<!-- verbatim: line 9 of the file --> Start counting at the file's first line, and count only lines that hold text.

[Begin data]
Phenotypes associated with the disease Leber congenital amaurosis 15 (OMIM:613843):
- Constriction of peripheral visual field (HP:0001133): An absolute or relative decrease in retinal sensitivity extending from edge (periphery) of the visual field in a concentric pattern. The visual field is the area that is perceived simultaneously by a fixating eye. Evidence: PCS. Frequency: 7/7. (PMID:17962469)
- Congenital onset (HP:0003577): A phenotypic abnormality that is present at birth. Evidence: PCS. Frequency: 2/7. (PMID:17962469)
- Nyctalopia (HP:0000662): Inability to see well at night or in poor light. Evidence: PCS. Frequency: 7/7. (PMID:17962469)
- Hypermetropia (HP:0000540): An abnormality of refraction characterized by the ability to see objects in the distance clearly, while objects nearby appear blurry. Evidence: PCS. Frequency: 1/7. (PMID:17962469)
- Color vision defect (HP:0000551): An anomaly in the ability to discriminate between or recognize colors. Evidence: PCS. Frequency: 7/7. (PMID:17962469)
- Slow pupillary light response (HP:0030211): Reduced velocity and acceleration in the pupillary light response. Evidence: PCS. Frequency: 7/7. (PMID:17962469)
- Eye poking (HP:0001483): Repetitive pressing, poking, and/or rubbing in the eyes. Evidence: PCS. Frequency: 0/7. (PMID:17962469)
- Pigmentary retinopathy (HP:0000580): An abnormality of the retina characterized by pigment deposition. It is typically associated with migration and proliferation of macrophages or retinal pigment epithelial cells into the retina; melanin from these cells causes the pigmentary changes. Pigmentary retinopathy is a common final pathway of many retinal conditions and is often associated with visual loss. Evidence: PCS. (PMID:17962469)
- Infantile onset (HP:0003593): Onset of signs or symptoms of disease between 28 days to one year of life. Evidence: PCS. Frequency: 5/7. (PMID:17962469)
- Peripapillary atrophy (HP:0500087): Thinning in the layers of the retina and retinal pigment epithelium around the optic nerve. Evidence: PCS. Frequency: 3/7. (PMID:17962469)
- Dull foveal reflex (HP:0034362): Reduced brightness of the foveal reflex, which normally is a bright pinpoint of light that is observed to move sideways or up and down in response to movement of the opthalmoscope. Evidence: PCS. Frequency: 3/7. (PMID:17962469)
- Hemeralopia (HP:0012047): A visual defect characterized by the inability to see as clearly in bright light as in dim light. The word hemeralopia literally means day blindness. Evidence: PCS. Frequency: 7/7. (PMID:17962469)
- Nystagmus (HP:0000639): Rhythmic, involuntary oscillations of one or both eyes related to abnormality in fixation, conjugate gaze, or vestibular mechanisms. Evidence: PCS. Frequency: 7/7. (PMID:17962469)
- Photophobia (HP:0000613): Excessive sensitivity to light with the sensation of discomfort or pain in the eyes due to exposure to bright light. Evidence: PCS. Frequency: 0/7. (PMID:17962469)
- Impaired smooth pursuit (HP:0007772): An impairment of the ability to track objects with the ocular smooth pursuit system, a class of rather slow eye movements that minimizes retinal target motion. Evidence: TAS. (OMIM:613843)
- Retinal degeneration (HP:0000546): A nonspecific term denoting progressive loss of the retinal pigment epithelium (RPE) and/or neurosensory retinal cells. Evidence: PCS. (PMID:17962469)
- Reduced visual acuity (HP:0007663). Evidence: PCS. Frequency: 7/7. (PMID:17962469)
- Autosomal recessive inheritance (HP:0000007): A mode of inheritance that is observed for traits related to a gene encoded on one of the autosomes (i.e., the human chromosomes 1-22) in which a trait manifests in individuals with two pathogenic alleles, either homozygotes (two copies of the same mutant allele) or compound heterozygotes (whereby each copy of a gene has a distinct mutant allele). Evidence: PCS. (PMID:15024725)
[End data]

- Pigmentary retinopathy (HP:0000580): An abnormality of the retina characterized by pigment deposition. It is typically associated with migration and proliferation of macrophages or retinal pigment epithelial cells into the retina; melanin from these cells causes the pigmentary changes. Pigmentary retinopathy is a common final pathway of many retinal conditions and is often associated with visual loss. Evidence: PCS. (PMID:17962469)